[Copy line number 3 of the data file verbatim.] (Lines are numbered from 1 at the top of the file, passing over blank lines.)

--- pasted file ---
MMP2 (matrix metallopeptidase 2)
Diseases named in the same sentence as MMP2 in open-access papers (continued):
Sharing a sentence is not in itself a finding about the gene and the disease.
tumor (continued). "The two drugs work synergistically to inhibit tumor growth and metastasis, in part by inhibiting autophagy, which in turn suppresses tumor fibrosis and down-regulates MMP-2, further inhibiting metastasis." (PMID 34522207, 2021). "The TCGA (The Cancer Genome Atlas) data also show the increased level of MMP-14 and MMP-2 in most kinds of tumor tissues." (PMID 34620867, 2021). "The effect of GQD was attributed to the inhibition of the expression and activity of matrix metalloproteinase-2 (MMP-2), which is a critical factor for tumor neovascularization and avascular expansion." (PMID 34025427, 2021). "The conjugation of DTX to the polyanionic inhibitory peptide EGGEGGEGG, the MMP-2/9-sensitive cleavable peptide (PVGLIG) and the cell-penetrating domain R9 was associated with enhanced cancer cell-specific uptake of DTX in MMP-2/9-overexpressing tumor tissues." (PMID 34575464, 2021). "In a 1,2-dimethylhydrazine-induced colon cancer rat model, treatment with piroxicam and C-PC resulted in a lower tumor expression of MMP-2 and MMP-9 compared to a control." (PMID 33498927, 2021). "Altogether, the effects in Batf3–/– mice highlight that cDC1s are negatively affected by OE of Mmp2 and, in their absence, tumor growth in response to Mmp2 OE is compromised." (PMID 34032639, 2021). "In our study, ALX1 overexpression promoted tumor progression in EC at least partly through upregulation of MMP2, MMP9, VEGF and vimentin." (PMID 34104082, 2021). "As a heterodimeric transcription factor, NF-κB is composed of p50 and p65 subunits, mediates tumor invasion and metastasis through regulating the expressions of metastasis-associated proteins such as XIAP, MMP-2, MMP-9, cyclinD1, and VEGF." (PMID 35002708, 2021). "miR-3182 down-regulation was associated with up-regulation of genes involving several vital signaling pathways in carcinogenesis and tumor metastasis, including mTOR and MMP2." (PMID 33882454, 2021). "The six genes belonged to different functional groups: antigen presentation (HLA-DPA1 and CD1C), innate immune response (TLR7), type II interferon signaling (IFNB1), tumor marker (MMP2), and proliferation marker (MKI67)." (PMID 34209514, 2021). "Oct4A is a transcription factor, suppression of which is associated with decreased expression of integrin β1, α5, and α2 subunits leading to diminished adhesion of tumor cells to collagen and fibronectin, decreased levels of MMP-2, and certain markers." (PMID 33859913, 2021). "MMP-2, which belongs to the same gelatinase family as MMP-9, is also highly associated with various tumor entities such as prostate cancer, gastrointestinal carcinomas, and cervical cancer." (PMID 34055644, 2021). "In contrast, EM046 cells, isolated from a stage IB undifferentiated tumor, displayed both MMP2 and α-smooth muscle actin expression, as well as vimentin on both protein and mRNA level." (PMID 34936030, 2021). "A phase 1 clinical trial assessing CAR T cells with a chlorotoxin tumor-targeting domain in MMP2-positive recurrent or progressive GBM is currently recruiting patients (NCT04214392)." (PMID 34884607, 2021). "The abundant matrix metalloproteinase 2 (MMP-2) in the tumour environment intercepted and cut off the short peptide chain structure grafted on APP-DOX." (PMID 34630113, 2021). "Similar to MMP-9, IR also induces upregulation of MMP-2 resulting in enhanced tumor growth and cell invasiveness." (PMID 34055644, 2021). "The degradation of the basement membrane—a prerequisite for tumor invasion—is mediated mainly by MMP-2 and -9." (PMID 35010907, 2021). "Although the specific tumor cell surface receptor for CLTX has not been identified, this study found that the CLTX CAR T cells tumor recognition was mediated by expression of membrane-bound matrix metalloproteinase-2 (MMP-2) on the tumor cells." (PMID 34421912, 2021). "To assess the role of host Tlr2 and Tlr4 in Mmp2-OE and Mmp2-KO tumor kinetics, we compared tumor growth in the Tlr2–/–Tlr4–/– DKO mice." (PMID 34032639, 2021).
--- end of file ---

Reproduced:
Sharing a sentence is not in itself a finding about the gene and the disease.